Taylor Corley, Campus Carrier editor-in-chief
Mar. 23 is National Agriculture Day, a day that encourages Americans to celebrate producers, agricultural associations, corporations, universities and government agencies that contribute to American agriculture.
National Ag Day is organized by the Agriculture Council of America (ACA), a nonprofit organization dedicated to bringing awareness to the role of agriculture in modern society. The ACA hosts widespread campaigns each year and provides programs and planning guides for communities and organizations to follow.
According to agday.org, the annual programs are intended to help people understand how food products are produced and acknowledge career opportunities in the agriculture, food, fiber and renewable resource industries. The programs also emphasize the role agriculture plays in maintaining a strong economy and providing safe, abundant and affordable products.
The ACA emphasizes in their programs that the best way to partake in the National Ag Day is by helping to spread the word. On Mar. 23, Berry’s Alpha Zeta chapter hosted a showing of “Food Evolution,” a documentary that explores the controversies surrounding the topic of genetically modified organisms (GMOs). According to the club president, senior Anna Naguszewski, the film examines all of the ways scientific studies pertaining to GMOs have been used and abused on a wide public scale.
“Our goal was to provide an opportunity for the Berry community to ‘feast on the facts,’” Naguszewski said. “We wanted to provide a chance for our audience members to gain a deeper understanding of GMOs and their benefits as well as the misinformation surrounding them through the presentation of nonbiased facts.”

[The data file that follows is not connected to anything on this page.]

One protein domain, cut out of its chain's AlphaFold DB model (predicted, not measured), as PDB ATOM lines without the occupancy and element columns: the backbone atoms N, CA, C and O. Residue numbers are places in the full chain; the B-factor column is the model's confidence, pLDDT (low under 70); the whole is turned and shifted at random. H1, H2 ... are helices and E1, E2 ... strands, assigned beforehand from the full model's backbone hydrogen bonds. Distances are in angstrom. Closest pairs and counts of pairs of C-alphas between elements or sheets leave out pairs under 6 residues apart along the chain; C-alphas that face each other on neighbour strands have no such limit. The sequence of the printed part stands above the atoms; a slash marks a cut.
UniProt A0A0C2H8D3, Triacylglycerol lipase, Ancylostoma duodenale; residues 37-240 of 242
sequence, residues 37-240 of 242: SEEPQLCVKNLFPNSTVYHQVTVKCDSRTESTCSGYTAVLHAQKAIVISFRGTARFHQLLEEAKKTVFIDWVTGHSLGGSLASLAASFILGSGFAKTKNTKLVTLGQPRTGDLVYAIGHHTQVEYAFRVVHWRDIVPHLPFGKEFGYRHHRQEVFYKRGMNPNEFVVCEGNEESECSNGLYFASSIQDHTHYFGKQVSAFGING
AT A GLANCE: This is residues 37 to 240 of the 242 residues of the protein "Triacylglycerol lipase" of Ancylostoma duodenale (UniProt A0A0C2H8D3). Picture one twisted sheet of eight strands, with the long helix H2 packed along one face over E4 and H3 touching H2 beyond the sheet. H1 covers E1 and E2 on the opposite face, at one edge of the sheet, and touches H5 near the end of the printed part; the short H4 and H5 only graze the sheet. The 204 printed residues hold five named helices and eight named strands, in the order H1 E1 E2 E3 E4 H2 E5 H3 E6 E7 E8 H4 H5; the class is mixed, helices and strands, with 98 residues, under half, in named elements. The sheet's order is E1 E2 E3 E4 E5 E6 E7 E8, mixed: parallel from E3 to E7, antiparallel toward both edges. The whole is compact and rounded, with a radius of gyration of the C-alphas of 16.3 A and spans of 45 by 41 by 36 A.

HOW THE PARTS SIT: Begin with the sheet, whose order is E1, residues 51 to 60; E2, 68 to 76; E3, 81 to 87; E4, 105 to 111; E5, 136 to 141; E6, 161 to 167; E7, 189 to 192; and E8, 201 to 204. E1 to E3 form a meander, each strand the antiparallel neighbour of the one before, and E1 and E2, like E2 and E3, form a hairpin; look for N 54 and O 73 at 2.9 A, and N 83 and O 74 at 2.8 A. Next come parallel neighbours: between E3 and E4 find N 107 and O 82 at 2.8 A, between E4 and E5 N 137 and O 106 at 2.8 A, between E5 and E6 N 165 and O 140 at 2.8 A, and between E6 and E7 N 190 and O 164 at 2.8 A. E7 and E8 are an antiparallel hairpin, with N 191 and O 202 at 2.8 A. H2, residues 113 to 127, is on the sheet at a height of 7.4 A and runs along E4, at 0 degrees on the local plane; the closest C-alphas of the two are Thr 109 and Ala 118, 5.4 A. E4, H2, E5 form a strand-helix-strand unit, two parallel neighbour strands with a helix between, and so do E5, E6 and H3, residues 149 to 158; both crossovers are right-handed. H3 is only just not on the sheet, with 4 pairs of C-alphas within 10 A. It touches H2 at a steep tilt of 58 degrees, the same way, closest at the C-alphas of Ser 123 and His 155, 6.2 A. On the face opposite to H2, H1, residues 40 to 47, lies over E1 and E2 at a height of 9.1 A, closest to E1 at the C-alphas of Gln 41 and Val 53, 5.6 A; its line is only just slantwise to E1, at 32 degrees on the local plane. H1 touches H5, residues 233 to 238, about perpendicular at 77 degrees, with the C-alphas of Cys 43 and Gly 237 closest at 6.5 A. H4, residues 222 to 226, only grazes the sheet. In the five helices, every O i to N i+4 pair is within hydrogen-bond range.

Alpha Zeta is not the only club participating in Ag Week, as related activities will continue throughout the week. Berry’s pre-vet club, a group that is active in promoting education about animals and veterinary medicine, is hosting an event on Mar. 25 where students can learn about sheep.
“For this event we are setting up a table on Krannert Lawn where people can learn all about sheep,” pre-vet club president, junior Bethany Jackson, said. “We wanted to teach people about sheep for our Ag Week event because often students don’t even know we have sheep on campus.”
According to Jackson, part of the reason she wanted the pre-vet club to get involved in Ag Week festivities is because she wanted other students to be exposed to how agriculture affects the Berry community prominently and directly, and how they can transfer that knowledge and education about agriculture to their careers after graduation.
“We hope the people leave our event with a new interest in agriculture,” Jackson said. “I think lots of people love the animals and the outdoors but don’t realize the variety of jobs that are available relating to animals and the outdoors.”
Career opportunities in agriculture include farm production, agribusiness management, agricultural research, food science, processing, banking, education and urban planning, according to the ACA. Berry offers opportunities for students to gain experience in these types of careers by allowing students to work at places like Rollins Dairy on campus.
“Our dairy provides milk that is turned into cheese and sold back to our community through the Jersey Milk Student Enterprise,” team leader, junior Sarah Mason, said. “I am very thankful for the opportunity to work at the dairy and as a part of the Jersey Milk Student Enterprise as I am able to see not only the production of the raw materials, like the milk, but I am also able to see the contribution it makes to the community through our cheese sales.”
According to Mason, getting to experience this process first hand is important to her because she believes that agriculture is one of the driving forces of society.
“All roads lead to agriculture,” Mason said. “Without farmers there would be no food or fabrics and we would be left hopeless.”
This year, National Ag Week is Mar. 22 through Mar. 27. The ACA calls on those interested in getting involved to send letters to local newspapers, call Congressional representatives and share information and the educate others about the benefits of agriculture.